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Saturday, March 19, 2016

The Miracle of the Shamrock Shakes

My sister-in-law Noma wrote this and graciously allowed me to post it on my blog.  This is one of those awesome, faith-promoting experiences that will be passed down through generations in our family (and other families as well since she has shared it with a ton of her Seminary students over the years).  Every time I hear "Shamrock Shakes," my thoughts automatically think of the blessings of obedience and that the Lord really is aware of our needs and desires.  Thanks for sharing Noma!  You are a gifted writer and story-teller.

On occasion this time of year, teenagers tag me in pictures of them drinking Shamrock Shakes. It's time to share this Cody Seminary tradition with the FB world. Twenty-six years ago, Derrik and I were dirt poor newlywed college students, both completing our senior year at BYU, working, and barely surviving financially. We were sitting in church, and a lady stood up and gave a talk on tithing. She told a story about a person who was @ $56.32 short on rent, but she acted in faith and paid her tithing anyway. The next day she looked in the kitchen garbage and saw a white envelope. She opened it and found.... $56.32!! Did this story spark a little cynicism in me? Oh, yes. I leaned over to Derrik and mumbled, "We're poor, and we pay our tithing. Why don't I ever find money in the garbage?" (Not a proud moment.)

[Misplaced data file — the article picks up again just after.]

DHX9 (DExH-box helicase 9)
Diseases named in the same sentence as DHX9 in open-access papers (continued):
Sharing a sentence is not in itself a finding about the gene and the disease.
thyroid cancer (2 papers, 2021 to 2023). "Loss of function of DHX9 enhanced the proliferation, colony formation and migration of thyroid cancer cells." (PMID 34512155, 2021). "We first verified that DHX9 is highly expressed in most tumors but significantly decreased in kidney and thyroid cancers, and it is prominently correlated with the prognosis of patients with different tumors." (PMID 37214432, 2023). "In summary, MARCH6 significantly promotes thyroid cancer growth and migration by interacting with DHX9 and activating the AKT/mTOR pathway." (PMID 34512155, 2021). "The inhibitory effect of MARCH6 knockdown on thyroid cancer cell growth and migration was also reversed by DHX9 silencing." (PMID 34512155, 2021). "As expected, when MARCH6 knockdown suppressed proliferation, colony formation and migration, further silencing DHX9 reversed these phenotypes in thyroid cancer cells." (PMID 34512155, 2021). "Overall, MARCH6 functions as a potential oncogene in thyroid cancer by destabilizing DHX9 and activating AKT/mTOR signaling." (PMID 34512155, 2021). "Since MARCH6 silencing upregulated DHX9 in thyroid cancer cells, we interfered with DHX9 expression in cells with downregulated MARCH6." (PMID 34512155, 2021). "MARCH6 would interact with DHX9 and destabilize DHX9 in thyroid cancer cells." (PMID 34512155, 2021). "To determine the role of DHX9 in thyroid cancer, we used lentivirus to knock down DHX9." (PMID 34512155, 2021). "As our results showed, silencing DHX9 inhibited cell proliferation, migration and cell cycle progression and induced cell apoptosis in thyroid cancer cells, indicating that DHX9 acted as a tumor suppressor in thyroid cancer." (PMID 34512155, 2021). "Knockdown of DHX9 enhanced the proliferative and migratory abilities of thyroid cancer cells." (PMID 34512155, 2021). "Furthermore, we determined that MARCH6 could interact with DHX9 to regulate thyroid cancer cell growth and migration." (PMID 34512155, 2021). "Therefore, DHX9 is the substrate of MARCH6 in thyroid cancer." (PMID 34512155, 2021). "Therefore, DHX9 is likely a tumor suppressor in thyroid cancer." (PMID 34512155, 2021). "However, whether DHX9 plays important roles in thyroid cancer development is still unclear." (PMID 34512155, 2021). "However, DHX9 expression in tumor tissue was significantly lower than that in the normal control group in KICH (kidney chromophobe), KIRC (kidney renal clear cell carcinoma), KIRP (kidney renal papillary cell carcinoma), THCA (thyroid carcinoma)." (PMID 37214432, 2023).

The next day was President's Day, so there were no classes. While Derrik was reading the newspaper (which must have been free, because we couldn't afford a subscription) I walked by and saw a 1/4 page color ad for Shamrock Shakes. I had never heard of them, and I was completely smitten and infatuated. I suggested to Derrik that we celebrate our holiday by going to McD's and getting a Shamrock Shake. He reminded me of the hard truth that we were poor college students and couldn't afford to run off to McDonald's on a whim. I knew he was right. So I sulked my way to the kitchen and started cleaning. As I went to take the garbage out, I grumbled, "Yeah, I pay my tithing and I can't even afford a Shamrock Shake. Why don't I ever find money in the kitchen garbage?"

Garbage in hand, I murmured my way outside to the apartment dumpster. As I threw the garbage into the dumpster, a movement by my foot caught my attention. I looked down, and I was standing on a $10 bill. I bent down and picked it up. It was a windy day. I looked up and down the street to see who might have lost it. No one was outside. At which point I lost all dignity as I ran into my apartment waving the $10 bill over my head, yelling, "Derrik, Shamrock Shakes! Shamrock Shakes!" We indeed got our Shamrock Shakes that afternoon (in addition to Big Macs and fries)!


This unconventional experience reinforced some great lessons. First, Heavenly Father is completely aware of the least of us down to the smallest details, and He cares. He knows us personally. And He hears our murmuring. (After the minty nirvana left my tongue, I was somewhat spiritually embarrassed by my behavior.) Next, we are blessed for obedience, even if our hearts need to make some progress. And finally, I know He has a sense of humor. Because I can only imagine how much fun it was arranging for me to stand on that $10 bill, knowing that hundreds of Seminary students would be subjected to the story at least annually.

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